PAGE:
Funded by the PEMM project, Prof. Stephen Delamarter has spearheaded a close analysis of one particular Marian miracle story, perhaps the most famous in Ethiopia, the story of the Cannibal of Qemer. This analysis is based on his careful selection of 90 manuscripts with clear provenance and dating information. He then had three research assistants type up each story exactly as it appears in each manuscript (to ensure accuracy) and then used software to analyze difference among the stories by date and place. Such research has suggested strong regional differences and changes over time, adding up to to four recensions. A book on this, Textual History of the Ethiopic Tale of the Cannibal of Qemer, is underway, coauthored by Delamarter, Belcher, and Dr. Jeremy Brown of Catholic University.

Project Team

Principal Investigator. Wendy Laura Belcher, Professor, Princeton University departments of Comparative Literature and African American Studies

Lead Developer. Rebecca Sutton Koeser

Project Manager. Evgeniia Lambrinaki

Princeton Center for Digital Humanities: Natalia Ermolaev, CDH Assistant Director; Rebecca Munson, CDH Project Coordinator; Nick Budak and Benjamin Hicks, CDH Developers; Gissoo Doroudian, User Experience Designer and CDH Project Manager; Jim Casey, Perkins Postdoctoral Fellow

Textual History of the Ethiopic Old Testament Project: Prof. Steve Delamarter, George Fox Seminary, principal investigator of THEOT; Dr. Jeremy Brown, Catholic University; Jonah Sandford, and Ashlee Benson

Project Collaborators

Rev. Melaku Terefe, priest, cataloger, and scholar,  serving at Virgin Mary Ethiopian Orthodox Church in Los Angeles, and on the Ethiopic Manuscript Imaging Project

Dr. Solomon Gebreyes, Research Fellow at the Hiob Ludolf Centre for Ethiopian Studies at the University of Hamburg, Germany

Eyob Derillo, curator of Ethiopian collections at the British Library

Meron Gebreananaye, PhD student in religious, theology, and literary studies at the University of Durham, UK 

Sofanit T. Abebe, PhD student in religion and New Testament studies at the University of Edinburgh, Scotland

Dr. Habte Michael Kidane, independent researcher on Gəˁəz literature and liturgy

Dr. Hagos Abrha, professor at Mekelle University, scholar of Ge`ez philology and manuscripts

Board Members

Elias Wondimu, CEO and President of TSEHAI Corp., a global knowledge company 

Archpriest Mussie Berhe, priest and scholar, serving at St. Michael Ethiopian Orthodox Church of Los Angeles 

Archpriest Woldesemait Teklehaymanot, monk and scholar, serving at St. Michael Ethiopian Orthodox Church in Los Angeles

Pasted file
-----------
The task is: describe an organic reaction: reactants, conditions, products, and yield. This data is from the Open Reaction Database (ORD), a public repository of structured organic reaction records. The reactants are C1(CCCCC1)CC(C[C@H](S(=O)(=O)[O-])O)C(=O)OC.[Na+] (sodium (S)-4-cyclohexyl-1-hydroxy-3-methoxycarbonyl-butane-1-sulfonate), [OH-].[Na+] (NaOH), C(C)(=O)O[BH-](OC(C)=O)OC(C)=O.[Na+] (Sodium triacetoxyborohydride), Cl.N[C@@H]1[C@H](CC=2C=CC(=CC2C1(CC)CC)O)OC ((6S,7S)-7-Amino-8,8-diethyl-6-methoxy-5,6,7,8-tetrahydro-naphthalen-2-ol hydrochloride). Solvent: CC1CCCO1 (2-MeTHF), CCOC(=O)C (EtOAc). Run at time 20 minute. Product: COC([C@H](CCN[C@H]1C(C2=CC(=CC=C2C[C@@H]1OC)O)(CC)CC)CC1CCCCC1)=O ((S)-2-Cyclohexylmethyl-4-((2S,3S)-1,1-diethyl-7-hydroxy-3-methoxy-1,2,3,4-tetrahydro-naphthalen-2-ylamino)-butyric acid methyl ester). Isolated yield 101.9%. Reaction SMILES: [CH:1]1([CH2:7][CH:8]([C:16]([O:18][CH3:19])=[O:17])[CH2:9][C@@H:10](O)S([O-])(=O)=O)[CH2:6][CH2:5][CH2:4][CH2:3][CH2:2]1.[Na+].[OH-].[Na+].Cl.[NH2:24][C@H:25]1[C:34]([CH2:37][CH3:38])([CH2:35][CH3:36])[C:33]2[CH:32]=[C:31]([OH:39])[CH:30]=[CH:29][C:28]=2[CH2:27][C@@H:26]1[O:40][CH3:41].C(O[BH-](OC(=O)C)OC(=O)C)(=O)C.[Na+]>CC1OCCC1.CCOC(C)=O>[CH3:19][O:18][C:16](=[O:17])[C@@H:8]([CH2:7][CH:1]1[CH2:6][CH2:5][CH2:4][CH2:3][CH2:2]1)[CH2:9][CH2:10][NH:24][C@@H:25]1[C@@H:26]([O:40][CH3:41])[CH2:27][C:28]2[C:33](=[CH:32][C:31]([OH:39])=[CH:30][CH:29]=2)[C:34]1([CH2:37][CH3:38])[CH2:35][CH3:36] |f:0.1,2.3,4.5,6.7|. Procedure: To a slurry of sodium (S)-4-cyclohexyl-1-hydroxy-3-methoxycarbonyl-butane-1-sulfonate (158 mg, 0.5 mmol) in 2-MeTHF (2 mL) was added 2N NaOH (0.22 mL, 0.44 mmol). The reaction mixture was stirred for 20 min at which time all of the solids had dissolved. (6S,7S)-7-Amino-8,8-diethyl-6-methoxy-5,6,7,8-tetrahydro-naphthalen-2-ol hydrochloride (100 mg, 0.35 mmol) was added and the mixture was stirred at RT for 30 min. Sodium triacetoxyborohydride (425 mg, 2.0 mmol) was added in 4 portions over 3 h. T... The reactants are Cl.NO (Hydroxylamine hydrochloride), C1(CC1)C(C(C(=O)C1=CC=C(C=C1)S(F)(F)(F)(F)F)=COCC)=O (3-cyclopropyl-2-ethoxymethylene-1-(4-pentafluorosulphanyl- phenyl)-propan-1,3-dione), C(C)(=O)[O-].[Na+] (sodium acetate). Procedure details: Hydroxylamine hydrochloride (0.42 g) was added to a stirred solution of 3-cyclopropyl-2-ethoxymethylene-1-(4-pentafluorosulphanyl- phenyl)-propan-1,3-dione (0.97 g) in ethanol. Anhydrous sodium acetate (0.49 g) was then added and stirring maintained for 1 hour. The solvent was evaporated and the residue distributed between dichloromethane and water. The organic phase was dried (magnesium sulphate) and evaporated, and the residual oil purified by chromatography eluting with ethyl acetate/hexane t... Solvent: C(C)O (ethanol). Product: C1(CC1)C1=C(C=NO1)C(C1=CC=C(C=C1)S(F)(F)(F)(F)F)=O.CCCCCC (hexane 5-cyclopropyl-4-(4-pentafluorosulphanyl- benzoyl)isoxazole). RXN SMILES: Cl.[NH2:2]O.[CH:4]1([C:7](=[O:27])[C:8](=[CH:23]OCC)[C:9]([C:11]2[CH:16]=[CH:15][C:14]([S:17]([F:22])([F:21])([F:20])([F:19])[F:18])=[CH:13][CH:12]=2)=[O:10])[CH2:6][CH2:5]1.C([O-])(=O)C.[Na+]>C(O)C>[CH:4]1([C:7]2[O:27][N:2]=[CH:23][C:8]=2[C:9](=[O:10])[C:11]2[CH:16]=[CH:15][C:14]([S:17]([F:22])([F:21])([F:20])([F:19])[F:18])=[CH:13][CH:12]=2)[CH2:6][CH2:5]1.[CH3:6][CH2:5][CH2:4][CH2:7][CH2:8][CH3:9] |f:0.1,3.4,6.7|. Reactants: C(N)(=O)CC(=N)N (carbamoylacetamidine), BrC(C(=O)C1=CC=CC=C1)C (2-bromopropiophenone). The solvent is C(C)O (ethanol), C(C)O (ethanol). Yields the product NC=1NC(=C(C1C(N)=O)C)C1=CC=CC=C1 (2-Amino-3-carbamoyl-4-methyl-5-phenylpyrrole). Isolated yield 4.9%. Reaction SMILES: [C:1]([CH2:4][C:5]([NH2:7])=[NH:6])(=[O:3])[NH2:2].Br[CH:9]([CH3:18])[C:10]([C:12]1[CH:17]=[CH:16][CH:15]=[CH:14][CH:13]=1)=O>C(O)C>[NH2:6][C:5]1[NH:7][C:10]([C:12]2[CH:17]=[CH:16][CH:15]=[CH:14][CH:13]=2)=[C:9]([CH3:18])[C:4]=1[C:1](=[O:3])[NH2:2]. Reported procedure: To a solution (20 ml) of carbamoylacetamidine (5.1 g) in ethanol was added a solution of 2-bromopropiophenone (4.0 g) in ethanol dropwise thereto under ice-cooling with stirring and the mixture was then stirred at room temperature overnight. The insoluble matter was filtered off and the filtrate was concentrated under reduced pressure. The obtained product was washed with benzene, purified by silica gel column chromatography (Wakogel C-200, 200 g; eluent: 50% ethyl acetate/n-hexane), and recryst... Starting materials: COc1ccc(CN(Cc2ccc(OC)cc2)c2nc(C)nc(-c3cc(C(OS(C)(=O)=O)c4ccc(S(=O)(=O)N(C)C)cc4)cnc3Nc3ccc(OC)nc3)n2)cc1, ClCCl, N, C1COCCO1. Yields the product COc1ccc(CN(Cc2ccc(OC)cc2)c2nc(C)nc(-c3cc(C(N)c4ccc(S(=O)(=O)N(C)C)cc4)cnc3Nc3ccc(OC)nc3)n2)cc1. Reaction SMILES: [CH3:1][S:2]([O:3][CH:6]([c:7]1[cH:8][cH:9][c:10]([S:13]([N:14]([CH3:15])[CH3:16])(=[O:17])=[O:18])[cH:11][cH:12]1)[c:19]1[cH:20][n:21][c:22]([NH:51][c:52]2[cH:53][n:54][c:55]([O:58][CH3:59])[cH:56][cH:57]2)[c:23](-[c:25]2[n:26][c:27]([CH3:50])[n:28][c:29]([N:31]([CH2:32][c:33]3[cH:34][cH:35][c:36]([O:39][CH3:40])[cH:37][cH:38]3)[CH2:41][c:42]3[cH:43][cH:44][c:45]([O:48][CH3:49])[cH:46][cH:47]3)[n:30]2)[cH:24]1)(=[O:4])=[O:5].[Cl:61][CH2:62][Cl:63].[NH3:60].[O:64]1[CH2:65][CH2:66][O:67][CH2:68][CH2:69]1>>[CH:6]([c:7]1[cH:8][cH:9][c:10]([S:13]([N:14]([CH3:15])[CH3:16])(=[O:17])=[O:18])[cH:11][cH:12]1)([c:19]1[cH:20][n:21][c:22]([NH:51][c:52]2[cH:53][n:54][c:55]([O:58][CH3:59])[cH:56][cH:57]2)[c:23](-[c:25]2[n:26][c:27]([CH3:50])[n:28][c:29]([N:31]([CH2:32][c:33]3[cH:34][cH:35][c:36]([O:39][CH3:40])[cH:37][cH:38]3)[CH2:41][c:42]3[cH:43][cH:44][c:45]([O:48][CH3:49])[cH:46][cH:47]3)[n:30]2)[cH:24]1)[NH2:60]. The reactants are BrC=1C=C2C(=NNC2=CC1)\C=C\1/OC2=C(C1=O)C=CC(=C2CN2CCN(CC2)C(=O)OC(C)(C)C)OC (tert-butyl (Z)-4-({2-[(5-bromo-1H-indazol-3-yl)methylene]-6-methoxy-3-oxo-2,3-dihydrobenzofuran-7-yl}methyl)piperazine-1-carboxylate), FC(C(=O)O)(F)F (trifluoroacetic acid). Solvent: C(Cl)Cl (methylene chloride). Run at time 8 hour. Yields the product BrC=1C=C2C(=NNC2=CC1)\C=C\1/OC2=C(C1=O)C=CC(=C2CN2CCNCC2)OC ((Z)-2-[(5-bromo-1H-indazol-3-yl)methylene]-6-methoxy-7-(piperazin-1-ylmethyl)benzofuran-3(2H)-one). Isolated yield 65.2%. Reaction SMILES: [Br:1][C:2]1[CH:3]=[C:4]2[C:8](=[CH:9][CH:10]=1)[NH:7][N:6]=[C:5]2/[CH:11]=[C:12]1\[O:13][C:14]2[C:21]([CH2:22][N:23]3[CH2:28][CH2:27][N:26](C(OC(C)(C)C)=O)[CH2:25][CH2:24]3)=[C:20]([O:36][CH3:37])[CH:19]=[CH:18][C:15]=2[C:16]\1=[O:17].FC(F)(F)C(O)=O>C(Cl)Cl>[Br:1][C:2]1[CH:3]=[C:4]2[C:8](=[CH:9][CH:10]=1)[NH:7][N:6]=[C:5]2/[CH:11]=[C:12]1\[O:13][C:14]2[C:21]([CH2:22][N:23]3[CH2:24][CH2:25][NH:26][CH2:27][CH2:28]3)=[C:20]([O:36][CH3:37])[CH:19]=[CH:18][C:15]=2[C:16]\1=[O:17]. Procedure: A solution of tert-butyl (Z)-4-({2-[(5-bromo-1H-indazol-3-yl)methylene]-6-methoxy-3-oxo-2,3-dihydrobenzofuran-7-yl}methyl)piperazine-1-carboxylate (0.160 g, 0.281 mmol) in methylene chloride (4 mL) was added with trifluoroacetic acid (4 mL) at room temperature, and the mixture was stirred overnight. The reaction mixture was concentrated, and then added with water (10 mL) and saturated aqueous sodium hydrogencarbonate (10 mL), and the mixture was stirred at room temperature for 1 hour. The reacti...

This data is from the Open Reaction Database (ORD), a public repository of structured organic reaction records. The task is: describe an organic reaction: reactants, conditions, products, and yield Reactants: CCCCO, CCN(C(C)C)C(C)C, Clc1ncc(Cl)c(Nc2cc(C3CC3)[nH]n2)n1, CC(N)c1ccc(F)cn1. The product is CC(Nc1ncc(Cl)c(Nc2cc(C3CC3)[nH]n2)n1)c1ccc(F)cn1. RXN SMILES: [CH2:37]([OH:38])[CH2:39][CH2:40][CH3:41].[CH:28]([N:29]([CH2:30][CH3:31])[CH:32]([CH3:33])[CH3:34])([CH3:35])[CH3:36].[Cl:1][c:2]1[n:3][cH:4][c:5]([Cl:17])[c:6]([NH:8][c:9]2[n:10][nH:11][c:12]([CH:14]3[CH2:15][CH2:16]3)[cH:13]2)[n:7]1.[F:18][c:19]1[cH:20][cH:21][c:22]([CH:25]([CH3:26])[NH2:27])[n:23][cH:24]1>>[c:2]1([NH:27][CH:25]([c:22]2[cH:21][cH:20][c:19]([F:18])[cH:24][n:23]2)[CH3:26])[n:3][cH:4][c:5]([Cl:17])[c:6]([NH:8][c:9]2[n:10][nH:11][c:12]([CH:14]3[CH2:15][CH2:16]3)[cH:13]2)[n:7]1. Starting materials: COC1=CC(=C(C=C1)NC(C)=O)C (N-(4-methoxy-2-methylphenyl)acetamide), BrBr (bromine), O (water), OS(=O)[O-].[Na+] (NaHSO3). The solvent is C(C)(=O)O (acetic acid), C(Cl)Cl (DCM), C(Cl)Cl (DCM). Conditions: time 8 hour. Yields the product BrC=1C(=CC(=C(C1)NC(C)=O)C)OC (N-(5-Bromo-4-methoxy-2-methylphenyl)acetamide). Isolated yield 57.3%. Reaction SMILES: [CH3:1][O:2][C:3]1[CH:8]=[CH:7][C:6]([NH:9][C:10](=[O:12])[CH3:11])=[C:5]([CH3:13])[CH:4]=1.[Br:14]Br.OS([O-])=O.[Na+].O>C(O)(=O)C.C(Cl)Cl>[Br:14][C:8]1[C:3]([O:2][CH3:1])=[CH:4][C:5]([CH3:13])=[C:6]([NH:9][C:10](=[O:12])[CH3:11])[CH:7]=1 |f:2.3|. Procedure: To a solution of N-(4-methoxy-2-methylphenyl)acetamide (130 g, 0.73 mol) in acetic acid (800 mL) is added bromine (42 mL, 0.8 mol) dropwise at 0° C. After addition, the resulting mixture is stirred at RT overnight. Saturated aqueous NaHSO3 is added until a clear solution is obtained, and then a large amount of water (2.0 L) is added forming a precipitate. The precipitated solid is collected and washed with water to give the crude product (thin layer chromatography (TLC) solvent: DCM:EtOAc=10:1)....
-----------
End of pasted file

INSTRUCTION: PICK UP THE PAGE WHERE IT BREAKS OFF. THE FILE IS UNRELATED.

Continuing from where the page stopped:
Rev. Melaku Terefe, Virgin Mary Ethiopian Orthodox Church in Los Angeles

Dr. Solomon Gebreyes, Research Fellow at the Hiob Ludolf Centre for Ethiopian Studies at the University of Hamburg, Germany

Eyob Derillo, curator of Ethiopian collections at the British Library

Meron Gebreananaye, PhD student in religious, theology, and literary studies at the University of Durham, UK 

Project Advisers

Prof. Getatchew Haile, Emeritus Professor at Saint John’s College, foremost scholar of Gəˁəz literature

Prof. Samantha Kelly, Rutgers University, scholar of medieval Europe and Ethiopia

Prof. Alessandro Bausi, Professor for Ethiopian Studies at the Asien-Afrika-Institut; director of the Hiob Ludolf Centre at Universität Hamburg; and head of Beta maṣāḥǝft: Die Schriftkultur des christlichen Äthiopien und Eritreas: Eine multimediale Forschungsumgebung (2016-2040).

Prof. Ewa Balicka-Witakowska, Associate Professor at Uppsala University, Department of Linguistics and Philology, Institute of Byzantine Studies, an art historian in Oriental Christian art, particularly Ethiopian and Syrian

Prof. Aaron Butts, associate professor at Catholic University, scholar of the languages, literatures, and history of Christianity in the Near East, especially Arabic, Ethiopic, and Syriac

Dr. Alexandra Antohin, Senior Research and Program Manager of the Avoice Virtual Library Project at the Congressional Black Caucus Foundation and scholar of Ethiopian Christianity

Dr. Kristin Windmuller-Luna, Sills Family Consulting Curator, African Arts, Brooklyn Museum; Mellon Research Specialist, African Arts, Princeton University Art Museum; and scholar of Ethiopian art and architecture

Dr. Pamela A. Patton, Director, Index of Medieval Art, and scholar of Marian miracles

Funding

PEMM is generously funded by various Princeton organizations, including the Princeton Institute of International and Regional Studies, the  Center for Digital Humanities, the Council of the Humanities, the Department of African American Studies, the Department of Comparative Literature, and Princeton Library Rare Books and Special Collections. It also has received funding from the University Center for Human Values, the Center for the Study of Religion, the Program in African Studies, the Program in Medieval Studies, the Index on Christian Art, and the Princeton University Art Museum.